Who encouraged you when you were starting out in business?
One morning, during my early Xerox days, I walked confidently into a prospect meeting. I’d mapped out excellent questions on my pre-call worksheet. The conversation started out well, but then I saw my prospect losing interest.
I doubled down by asking even more questions; I tried as hard as I could. So I was shocked when I was asked to leave— immediately.
I felt devastated and deeply embarrassed. Plus, I was certain I would get fired. I drove back to the office, sobbing uncontrollably in the car and all the way into my manager’s office.
Through my sobs, my manager empathetically helped me debrief my failed sales call. He praised my determination to master the questions. However, he pointed out that I had focused too much on the questions and not enough on listening to the answers.
Like any great sales manager, he ended the coaching conversation by sending me back out into the field, with these encouraging words, “You can do it, Danita. You know we only hire the best.”
Have you had an opportunity recently to help your young mentee over a hump? How did you encourage them?
Our RESPECT acronym (react, encourage, sensitivity, politeness, extraordinary kindness, considerate, timeliness) is a useful guide to model respect and collaboration to your Millennial sales leader.
Here are 6 action steps to help you positively encourage your young mentee:
Identify your millennial’s preferred communication mode.
We all use sight, sound, and touch to communicate. However, we are unique and one of these modes of communication might be more dominant than the others.
When you identify your young sales leader’s dominant mode and deliver your encouragement in the way they want to receive it, you’ll establish greater rapport.
Invite respectful listening.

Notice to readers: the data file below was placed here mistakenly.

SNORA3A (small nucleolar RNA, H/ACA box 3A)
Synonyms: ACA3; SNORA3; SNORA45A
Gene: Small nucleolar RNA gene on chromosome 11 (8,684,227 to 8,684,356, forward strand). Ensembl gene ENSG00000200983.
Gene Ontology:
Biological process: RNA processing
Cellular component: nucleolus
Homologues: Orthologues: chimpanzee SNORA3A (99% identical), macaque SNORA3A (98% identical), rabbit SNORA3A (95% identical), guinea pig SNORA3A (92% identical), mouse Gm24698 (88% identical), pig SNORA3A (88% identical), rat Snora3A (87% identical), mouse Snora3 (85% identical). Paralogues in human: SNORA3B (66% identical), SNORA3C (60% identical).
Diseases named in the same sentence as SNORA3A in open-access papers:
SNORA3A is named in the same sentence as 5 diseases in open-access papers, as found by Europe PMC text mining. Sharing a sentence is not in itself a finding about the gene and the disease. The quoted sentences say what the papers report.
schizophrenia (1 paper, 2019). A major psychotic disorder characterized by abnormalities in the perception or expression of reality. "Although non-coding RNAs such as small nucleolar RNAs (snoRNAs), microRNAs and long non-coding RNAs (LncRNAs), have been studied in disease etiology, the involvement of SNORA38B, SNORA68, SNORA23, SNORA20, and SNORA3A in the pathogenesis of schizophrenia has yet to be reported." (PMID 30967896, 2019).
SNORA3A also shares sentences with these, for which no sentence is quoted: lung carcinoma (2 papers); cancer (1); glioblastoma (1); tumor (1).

Respectful listening happens when you create a safe atmosphere where your sales mentee confidently shares ideas – even the whacky ones.
Model good questioning skills.
You have the opportunity to model how to ask deeper-level questions. These questions help you understand your young sales leader’s differing perspectives.
Eliminate negative labeling.
If you choose to buy into all the Millennial stereotypes, you have already lost the battle. Forget about the labels and get to know the individual in front of you. Then you are in a stronger position to discuss the development of their potential.
Find the gem in their failure.
Help your mentee find the gem in their failure. Many of the Millennials I mentor, fall prey to negative self-talk and become despondent or even depressed when they don’t succeed immediately.
Do this by changing their perspective on what they see as a black or white scenario only. Here are helpful questions to ask when you have this discussion with your mentee. What did you do well? What did you learn and can use moving forward? Did you learn something about yourself? How will this experience change what you do next time?
Emphasize the value of the uniqueness factor.
Encourage your next-gen leader to begin a lifelong habit of valuing his own uniqueness, as well as the uniqueness of others. As you’re coaching your young mentee, you can list the different strengths that you have identified in your sales team.
Highlight the fact that it’s only because of the combination of those talents and the collaboration that exists, that your business is able to achieve sustainable growth.
Your young up-and-coming sales leader needs to know that you want him or her on your team. Even when they are still learning – even when they are failing.
By modeling respectful encouragement, you’re helping your mentee to see their value to the team, even if they’re the newest employee in the workplace.
About the author
Danita Bye, M.A. is a leadership and sales development expert. She has successful sales…